Battle of Jellalabad

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Battle of Jellalabad
Part of the First Anglo-Afghan War
Battle of Jellalabad.jpg
The British troops (right) attack the Afghan line (illustration from a British book)
Date 12 November 1841 – 13 April 1842
Location North Eastern Afghanistan
Result British Victory

United Kingdom British Empire

Flag of the British East India Company (1801).svg East India Company
Afghans and Ghilzai tribesmen
Commanders and leaders
United Kingdom Brigadier Sir Robert Sale Akbar Khan
British Raj 1,500 Anglo-Indian troops 5,000 tribal warriors
Casualties and losses
62 troops, including Colonel Dennie Unknown

The Battle of Jellalabad in 1842 was an Afghan siege of the isolated British outpost at Jellalabad (now Jalalabad) about 80 miles (130 km) east of Kabul. The siege was lifted after five months when a British counterattack routed the Afghans, driving them back to Kabul.

Jellallabad fortifications

The outpost was no more than a wide place in the road with a fort, held by about 2,000 troops under General Sir Robert Sale. After the massacre of the British force during their retreat from Kabul in January 1842, Jellallabad was surrounded by Afghan forces which launched a series of attacks on the force. The British managed to beat off the assaults, and even captured 300 sheep from the besieging force when rations ran short. Eventually, after five months under siege, Sale mounted an attack against the Afghan forces, captured their main camp, baggage, stores, guns, and horses and the Afghans fled to Kabul.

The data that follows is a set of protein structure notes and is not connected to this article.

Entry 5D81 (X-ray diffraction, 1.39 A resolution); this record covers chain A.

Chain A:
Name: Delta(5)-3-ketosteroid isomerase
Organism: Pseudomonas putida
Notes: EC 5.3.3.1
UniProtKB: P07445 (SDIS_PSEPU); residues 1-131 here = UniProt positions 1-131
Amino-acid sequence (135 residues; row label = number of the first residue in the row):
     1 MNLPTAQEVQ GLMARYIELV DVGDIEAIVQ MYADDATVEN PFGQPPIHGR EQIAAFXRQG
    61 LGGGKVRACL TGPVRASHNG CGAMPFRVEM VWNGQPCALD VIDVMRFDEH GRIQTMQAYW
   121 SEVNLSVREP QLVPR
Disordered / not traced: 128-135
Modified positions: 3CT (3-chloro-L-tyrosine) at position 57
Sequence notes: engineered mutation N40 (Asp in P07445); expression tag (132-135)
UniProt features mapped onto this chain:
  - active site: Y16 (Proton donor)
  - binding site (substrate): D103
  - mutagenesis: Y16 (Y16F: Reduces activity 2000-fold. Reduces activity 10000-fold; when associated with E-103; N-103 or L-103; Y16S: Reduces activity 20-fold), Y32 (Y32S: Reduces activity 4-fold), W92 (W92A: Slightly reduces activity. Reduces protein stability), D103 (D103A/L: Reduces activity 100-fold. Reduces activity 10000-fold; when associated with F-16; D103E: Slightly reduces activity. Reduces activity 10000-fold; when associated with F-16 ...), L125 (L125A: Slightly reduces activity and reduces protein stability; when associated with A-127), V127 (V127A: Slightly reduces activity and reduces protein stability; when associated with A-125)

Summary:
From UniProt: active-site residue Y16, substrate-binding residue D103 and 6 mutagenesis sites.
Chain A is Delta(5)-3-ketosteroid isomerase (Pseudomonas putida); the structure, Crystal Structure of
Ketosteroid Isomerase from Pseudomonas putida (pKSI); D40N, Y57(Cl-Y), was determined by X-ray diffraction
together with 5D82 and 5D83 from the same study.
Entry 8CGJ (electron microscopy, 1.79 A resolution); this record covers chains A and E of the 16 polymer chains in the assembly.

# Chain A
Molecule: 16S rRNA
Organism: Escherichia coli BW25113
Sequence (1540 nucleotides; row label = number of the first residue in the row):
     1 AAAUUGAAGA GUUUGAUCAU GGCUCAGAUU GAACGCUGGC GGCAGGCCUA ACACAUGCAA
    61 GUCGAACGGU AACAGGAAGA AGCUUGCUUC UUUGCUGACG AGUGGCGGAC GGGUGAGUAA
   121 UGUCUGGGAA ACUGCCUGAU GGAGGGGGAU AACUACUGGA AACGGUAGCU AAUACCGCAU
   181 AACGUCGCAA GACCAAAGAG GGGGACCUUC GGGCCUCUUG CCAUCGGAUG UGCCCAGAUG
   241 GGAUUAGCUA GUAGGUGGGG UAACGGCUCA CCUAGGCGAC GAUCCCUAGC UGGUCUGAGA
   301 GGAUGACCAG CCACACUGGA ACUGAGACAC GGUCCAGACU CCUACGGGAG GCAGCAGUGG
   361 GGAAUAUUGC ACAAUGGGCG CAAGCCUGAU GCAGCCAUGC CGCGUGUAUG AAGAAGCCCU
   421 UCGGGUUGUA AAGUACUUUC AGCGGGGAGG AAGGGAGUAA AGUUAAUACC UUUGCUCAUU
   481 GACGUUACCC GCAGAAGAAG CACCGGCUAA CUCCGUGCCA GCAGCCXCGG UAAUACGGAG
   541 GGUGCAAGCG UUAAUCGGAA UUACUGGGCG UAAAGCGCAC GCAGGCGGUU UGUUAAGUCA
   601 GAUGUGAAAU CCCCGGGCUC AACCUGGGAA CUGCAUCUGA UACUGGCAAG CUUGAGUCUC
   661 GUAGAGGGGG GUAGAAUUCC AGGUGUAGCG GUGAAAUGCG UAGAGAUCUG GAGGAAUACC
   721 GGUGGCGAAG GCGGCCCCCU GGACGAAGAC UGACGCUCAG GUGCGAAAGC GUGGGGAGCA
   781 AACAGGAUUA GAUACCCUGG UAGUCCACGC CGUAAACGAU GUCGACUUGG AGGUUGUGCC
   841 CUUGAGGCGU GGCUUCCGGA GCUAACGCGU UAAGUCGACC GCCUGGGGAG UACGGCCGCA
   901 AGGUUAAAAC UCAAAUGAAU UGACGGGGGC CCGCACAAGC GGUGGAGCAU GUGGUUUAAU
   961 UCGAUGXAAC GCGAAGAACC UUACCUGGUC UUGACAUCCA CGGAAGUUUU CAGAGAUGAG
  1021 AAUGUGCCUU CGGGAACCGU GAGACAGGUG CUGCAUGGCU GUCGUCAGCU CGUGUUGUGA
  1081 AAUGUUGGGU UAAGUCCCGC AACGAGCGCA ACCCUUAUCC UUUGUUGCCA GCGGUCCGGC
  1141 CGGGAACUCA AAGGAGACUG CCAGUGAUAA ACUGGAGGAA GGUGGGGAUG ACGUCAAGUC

The defence of Jellalabad made heroes of the 13th Foot (later known as the Somerset Light Infantry). It is reported that as the regiment marched back through India to return to Britain every garrison fired a ten gun salute in its honour. Queen Victoria directed that the regiment be made Light Infantry, carry the additional title of "Prince Albert's Own" and wear a badge depicting the walls of the town with the word “Jellalabad”.[1] The army barracks in Taunton, the county town of Somerset, was named Jellalabad Barracks after the battle and that area of the town is still known as 'Jellalabad'.

W. L. Walton a landscape artist, working in London, who exhibited between 1834 and 1855, made the lithographic plates for General Sale's Defence of Jalalabad (c. 1845).[2]



Coordinates: 34°26′03″N 170°26′52″E / 34.43417°N 170.44778°E / 34.43417; 170.44778